Commodities fell back on Monday as traders took profits after a missile strike on parts of Syria's chemical weapons complex at the weekend passed without any immediate or obvious escalation in tensions.
Thus, as of 2022 BST front month West Texas Intermediate crude oil futures were trading lower by 1.56% to $66.34 a barrel, alongside similarly-sized falls on closely-linked gasoline and heating oil futures on NYMEX.

Traders sold energy futures even as the US dollar spot index weakened 0.39% to 89.446 in response to remarks on Monday morning from US President Donald Trump lambasting China and Russia for manipulating their currencies.

Shortly after noon on Monday, Trump accused those two countries on Twitter of devaluing their currency even as the US kept raising interest rates.

“Not acceptable!,” he said.

Ensuing weakness in the US dollar helped put a slight bid into gold, with futures for the yellow metal on COMEX edging higher by 0.04% to $1,348.50/oz. despite the 'risk-on' attitude.

It also helped copper, according to analysts at Sucden Financial, with three-month LME futures for the red metal rising from Friday's closing level of $6,835 per metric tonne to $6,910.5.

However, the main story in base metals on Monday was talk of possible new sanctions being placed on the Russian Federation in response to its activities in Syria.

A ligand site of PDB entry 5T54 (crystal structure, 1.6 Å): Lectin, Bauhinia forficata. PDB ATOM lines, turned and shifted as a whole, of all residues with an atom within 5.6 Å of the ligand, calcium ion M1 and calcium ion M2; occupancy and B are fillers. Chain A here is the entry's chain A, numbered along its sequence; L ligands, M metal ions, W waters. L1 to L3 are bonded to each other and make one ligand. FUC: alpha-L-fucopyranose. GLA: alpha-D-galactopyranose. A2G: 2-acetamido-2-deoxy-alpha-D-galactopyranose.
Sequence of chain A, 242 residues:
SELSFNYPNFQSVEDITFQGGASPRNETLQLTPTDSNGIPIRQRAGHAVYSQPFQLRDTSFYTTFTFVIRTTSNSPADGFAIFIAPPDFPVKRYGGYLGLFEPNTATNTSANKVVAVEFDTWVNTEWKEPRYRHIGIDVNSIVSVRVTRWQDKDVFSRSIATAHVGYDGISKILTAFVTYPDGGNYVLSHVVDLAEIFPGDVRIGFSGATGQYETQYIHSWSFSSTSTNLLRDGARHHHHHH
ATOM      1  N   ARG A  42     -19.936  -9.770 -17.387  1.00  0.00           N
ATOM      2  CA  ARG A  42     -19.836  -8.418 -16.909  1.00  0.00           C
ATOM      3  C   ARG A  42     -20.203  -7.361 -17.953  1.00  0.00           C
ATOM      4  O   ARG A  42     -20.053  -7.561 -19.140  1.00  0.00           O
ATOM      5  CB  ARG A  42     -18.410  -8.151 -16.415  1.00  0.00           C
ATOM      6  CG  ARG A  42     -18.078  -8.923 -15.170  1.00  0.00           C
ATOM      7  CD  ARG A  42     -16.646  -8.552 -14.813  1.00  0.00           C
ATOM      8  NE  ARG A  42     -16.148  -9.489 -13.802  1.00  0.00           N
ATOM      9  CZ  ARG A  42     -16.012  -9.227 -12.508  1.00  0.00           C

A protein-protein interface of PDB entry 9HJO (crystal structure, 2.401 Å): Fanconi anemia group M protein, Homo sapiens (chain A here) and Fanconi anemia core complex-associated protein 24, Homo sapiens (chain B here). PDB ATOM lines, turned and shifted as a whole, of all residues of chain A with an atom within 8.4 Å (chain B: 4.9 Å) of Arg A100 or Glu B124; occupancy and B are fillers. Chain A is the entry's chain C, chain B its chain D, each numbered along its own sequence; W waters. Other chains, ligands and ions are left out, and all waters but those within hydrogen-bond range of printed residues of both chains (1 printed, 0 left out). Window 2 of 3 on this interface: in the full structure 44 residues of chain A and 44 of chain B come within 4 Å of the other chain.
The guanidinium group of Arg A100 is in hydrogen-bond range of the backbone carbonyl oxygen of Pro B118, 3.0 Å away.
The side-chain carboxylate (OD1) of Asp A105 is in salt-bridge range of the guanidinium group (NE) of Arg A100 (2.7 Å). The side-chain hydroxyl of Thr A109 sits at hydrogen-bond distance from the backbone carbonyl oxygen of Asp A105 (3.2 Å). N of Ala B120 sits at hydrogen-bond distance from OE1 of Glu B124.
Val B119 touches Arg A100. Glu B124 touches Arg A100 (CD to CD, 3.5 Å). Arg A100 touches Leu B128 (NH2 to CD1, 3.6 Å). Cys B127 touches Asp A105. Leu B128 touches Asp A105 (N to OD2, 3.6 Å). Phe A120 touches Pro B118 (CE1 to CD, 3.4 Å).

“Copper moved up through 6900 to towards the 100 day ma which is at 6950 and the sanctions effect on ali took it to a new recent high at 2403 with spreads once again going “bid”. The spotlight on Russian metal production has begun to shine nervously on Ni and although the major producers are not subject to US sanctions, the price cleared 14k to 14375 and the Cash – May and May/June carry came in to 9c and 15c with further forward rates also better bid as the higher price attracted forward selling.”

According to Politico, the new sanctions would target any firm that had dealings with equipment with Syria's chemical weapons programme.

“As the US ratchets up the pressure the question is how Russia will choose to respond. The airstrikes over the weekend were careful to ensure no Russian assets were hit so as not to provoke retaliation from the Kremlin but with prevailing relations becoming increasingly strained, as sanctions bite, Russia will almost certainly be forced to respond in some manner,” analysts at Rabobank mused.

Agricultural futures were mixed meanwhile, with grains being sold but cocoa prices running up sharply to sport gains of 4.97% to $2,704.0 a metric tonne on ICE.

July 2018 corn futures on CBoT on the other hand were shedding 0.89% to $3.91 a bushel, together with a 2.10% drop in similarly-dated wheat to $4.79 a bushel.


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